Valere and Barbara Gaspard did a strange reversal of the traditional honeymoon today. Married last Saturday in Niagara Falls, Canada, they arrived here to spend three weeks in war-torn Lebanon.

To get here, they made a 17-hour, 130-mile crossing with 31 other bedraggled passengers from Cyprus. On the way, an Israeli gunboat delayed the rusting Lebanese motor vessel Ibrahim in which they sailed.

The Gaspards, both Canadian citizens of Lebanese descent, intend to visit relatives. Barbara, 21, visited Lebanon once before -- during a rare peaceful period.

"Sure I'm scared," she said. "But I'm here because I'm being a good wife."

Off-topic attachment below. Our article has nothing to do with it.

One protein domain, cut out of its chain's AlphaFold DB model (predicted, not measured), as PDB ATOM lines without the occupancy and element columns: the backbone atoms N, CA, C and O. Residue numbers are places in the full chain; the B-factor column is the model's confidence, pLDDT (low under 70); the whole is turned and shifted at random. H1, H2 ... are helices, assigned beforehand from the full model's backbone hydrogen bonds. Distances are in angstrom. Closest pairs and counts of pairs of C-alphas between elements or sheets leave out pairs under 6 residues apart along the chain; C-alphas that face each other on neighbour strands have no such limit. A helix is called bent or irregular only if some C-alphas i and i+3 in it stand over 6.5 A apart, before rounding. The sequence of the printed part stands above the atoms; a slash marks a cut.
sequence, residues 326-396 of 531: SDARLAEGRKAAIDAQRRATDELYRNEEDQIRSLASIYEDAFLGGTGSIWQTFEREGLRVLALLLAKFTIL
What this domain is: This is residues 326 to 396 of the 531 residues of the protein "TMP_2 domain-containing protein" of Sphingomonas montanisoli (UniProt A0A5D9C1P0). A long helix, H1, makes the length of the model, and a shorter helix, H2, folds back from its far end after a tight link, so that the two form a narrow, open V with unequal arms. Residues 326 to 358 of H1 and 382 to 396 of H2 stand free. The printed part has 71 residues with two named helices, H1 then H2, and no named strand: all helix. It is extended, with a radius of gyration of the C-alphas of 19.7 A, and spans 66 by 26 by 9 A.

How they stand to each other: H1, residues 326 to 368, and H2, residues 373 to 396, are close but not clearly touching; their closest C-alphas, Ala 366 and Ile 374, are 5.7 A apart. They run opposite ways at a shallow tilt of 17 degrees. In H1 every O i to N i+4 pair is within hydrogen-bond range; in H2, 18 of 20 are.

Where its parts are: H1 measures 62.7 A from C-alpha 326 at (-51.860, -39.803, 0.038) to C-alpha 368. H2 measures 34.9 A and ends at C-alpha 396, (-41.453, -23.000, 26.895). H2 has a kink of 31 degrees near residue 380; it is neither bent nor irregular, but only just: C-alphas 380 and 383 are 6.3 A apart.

Not many people travel to Beirut these days, and the trip is not a simple matter.

Visitors can fly to Damascus, Syria, and then drive through a potential war zone in mountainous eastern Lebanon, or they can fly to Tel Aviv and spend a couple of days arranging passes and a military escort through Israeli-occupied southern Lebanon.

Or would-be visitors can wend their way to the vacation island of Cyprus, as the Gaspards did, and then take their chances with a motley fleet of aging vessels that sail to Juniyah, a former luxury resort 20 miles north of Beirut.

Many passengers on the boat with the newlyweds -- all Lebanese or of Lebanese descent, except for two journalists -- shared the common concern for determining how their families survived the war that they hope has just ended. In some cases, the passengers were men working in the Persian Gulf who were returning to take out their families.

All were Christians who said they supported the Israeli ouster of the Palestine Liberation Organization.